Everyone is buzzing and tweeting about the SANS Institute CWE/SANS Top 25 Most Dangerous Programming Errors, many heralding its release as the dawning of a new age in secure software. Indeed, it's already changing purchasing requirements. Byron Acohido reports that the Department of Defense is leading the way by "accepting only software tested and certified against the  Top 25 flaws."

Some have begun speculating that this list obviates the need for web application firewalls (WAF). After all, if applications are secured against these vulnerabilities, there's no need for an additional layer of security.

Or is there?

Web application firewalls, while certainly providing a layer of security against the exploitation of the application vulnerabilities resulting from errors such as those detailed by SANS, also provide other benefits in terms of security that should be carefully considered before dismissing their usefulness out of hand.


    The axiom says the only things certain in life are death and taxes, but in the world of application security a third is just as certain: the ingenuity of miscreants. Make no mistake, there will be new vulnerabilities discovered and they will, eventually, affect the security of your application. When they are discovered, you'll be faced with an interesting conundrum: take your application offline to protect it while you find, fix, and test the modifications or leave the application online and take your chances.

   The third option, of course, is to employ a web application firewall to detect and stop attacks targeting the vulnerability. This allows you to keep your application online while mitigating the risk of exploitation, giving developers the time necessary to find, fix, and test the changes necessary to address the vulnerability.


    No application is an island. Applications are deployed in an environment because they require additional moving parts in order to actually be useful. Without an operating system, application or web server, and a network stack, applications really aren't all that useful to the end user.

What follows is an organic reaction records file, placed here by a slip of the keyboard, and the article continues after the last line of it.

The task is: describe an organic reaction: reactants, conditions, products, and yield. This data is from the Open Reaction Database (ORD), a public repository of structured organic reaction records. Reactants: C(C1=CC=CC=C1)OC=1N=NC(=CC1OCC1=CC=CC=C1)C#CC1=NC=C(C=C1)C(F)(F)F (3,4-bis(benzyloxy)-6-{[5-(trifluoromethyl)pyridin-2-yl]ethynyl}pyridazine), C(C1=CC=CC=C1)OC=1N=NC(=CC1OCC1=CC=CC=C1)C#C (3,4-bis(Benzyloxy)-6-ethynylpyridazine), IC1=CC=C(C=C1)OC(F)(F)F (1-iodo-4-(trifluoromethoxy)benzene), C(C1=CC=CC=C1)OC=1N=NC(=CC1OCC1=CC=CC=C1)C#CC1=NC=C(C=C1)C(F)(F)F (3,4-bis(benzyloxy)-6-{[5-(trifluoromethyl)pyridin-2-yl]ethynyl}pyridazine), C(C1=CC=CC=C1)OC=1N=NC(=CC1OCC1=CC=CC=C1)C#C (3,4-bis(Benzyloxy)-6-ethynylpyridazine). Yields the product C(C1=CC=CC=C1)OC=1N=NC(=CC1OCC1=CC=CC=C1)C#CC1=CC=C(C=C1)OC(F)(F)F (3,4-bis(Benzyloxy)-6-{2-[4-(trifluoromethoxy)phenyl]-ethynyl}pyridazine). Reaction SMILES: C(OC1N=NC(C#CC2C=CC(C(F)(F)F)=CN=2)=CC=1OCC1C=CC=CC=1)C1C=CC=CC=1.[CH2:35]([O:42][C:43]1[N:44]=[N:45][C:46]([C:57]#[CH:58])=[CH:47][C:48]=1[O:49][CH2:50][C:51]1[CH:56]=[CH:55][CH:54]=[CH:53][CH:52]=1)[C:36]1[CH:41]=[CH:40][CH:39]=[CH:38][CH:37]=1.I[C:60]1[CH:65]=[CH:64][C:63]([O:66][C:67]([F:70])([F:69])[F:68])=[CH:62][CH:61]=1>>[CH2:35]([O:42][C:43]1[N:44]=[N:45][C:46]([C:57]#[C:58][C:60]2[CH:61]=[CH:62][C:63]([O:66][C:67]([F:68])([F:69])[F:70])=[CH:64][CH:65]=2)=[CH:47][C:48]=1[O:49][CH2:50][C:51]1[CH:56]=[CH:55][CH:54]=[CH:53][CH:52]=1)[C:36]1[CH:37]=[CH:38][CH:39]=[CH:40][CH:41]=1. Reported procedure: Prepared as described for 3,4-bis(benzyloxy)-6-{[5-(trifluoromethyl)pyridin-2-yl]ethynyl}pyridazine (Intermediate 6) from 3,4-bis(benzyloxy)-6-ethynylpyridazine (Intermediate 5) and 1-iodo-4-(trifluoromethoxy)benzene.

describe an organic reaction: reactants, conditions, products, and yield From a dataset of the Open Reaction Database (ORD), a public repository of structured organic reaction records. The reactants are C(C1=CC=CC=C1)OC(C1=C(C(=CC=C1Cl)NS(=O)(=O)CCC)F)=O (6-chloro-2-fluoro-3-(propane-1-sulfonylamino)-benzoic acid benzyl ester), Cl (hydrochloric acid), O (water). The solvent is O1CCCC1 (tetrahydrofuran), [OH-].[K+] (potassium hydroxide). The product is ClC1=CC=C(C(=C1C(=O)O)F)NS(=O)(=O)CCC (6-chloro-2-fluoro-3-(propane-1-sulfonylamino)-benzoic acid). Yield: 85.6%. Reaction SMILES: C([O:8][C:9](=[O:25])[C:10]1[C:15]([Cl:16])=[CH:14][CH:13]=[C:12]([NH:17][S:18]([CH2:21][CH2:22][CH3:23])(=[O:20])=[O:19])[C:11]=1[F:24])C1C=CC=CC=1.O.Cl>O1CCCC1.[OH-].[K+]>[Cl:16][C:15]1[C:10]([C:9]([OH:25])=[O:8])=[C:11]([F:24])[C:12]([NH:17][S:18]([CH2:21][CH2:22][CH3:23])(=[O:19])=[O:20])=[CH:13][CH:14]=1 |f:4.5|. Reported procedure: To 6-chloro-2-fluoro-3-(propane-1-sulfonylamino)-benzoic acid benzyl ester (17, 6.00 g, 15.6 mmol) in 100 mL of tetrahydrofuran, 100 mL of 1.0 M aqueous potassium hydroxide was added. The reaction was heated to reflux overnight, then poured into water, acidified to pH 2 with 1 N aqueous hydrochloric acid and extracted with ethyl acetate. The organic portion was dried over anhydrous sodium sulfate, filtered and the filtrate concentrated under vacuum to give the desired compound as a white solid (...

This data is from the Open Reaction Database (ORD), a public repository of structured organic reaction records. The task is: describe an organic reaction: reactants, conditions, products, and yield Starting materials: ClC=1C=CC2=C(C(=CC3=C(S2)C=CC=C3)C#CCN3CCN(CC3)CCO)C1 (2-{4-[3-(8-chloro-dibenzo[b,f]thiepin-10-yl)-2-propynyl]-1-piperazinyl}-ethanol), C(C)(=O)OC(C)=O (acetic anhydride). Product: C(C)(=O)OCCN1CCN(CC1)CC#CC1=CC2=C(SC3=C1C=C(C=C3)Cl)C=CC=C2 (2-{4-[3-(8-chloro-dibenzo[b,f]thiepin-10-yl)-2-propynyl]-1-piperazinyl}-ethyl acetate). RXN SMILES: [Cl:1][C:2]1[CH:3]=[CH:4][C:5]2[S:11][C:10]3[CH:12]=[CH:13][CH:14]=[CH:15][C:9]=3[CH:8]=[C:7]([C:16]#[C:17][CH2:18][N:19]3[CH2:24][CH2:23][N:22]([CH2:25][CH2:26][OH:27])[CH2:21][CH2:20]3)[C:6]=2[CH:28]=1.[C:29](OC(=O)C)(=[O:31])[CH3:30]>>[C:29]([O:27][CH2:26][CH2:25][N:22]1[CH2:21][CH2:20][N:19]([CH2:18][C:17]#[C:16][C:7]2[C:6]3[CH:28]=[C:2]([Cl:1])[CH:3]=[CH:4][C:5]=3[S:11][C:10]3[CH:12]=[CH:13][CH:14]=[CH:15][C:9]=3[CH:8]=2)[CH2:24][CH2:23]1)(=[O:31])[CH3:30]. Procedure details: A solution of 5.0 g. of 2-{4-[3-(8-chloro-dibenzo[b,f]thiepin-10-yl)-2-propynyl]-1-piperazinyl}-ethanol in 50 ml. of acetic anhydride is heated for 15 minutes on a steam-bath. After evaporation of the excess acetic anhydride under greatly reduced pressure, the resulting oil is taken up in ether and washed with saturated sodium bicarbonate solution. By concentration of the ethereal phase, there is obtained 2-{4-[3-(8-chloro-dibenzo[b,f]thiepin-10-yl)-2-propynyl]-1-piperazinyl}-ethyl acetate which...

While the SANS list takes a subtle stab at mentioning this with its inclusion of OS command injection vulnerability, it assumes that all software and systems required to deploy and deliver an application are certified against the list and therefore secure. This is a utopian ideal that is unlikely to become reality and even if it was to come true, see reason #1 above.

     Web application firewalls protect more than just your application,they can also provide needed protection against vulnerabilities specific to operating systems, application and web servers, and the rest of the environment required to deploy and deliver your application.

    The increase in deployment of applications in virtualized environments, too, has security risks. The potential exploitation of the hypervisor is a serious issue that few have addressed thus far in their rush to adopt virtualization technology.


    There are some attacks that cannot be detected by an application. These usually involve the exploitation of a protocol such as HTTP or TCP and appear to the application to be legitimate requests. These "ninja" style attacks take advantage of the fact that applications are generally only aware of one user session at a time, and not able to make decisions based on the activity of all users occurring at the same time. The application cannot prevent these attacks.

    Attacks involving the manipulation of cookies, replay, and other application layer logical attacks, too, often go undetected by applications because they appear to be legitimate. SANS offers a passing nod to some of these types of vulnerabilities in its "Risky Resource Management" category, particularly CWE-642 (External Control of Critical State Data).  Addressing this category for existing applications will likely require heavy modification to existing applications and new design for new applications. In the meantime, applications remain vulnerable to this category of vulnerability as well as the ninja attacks that are not, and cannot be, addressed by the SANS list.

    A web application firewall detects and prevents such stealth attacks attempting to exploit the legitimate behavior of protocols and applications.


The excitement with which the SANS list has been greeted is great news for security professionals, because it shows an increased awareness in the importance of secure coding and application security in general. That organizations will demand proof that applications - third-party or in-house - are secure against such a list is sorely needed as a means to ensure better application security across the whole infrastructure.

But "the list" does not obviate the usefulness or need for additional security measures, and web application firewalls have long provided benefits in addition to simply protecting against exploitation of SANS Top 25 errors. Those benefits remain valid and tangible even if your code is (you think) secure.

Just because you installed a digital home security system doesn't mean you should get rid of the deadbolts. Or vice versa.

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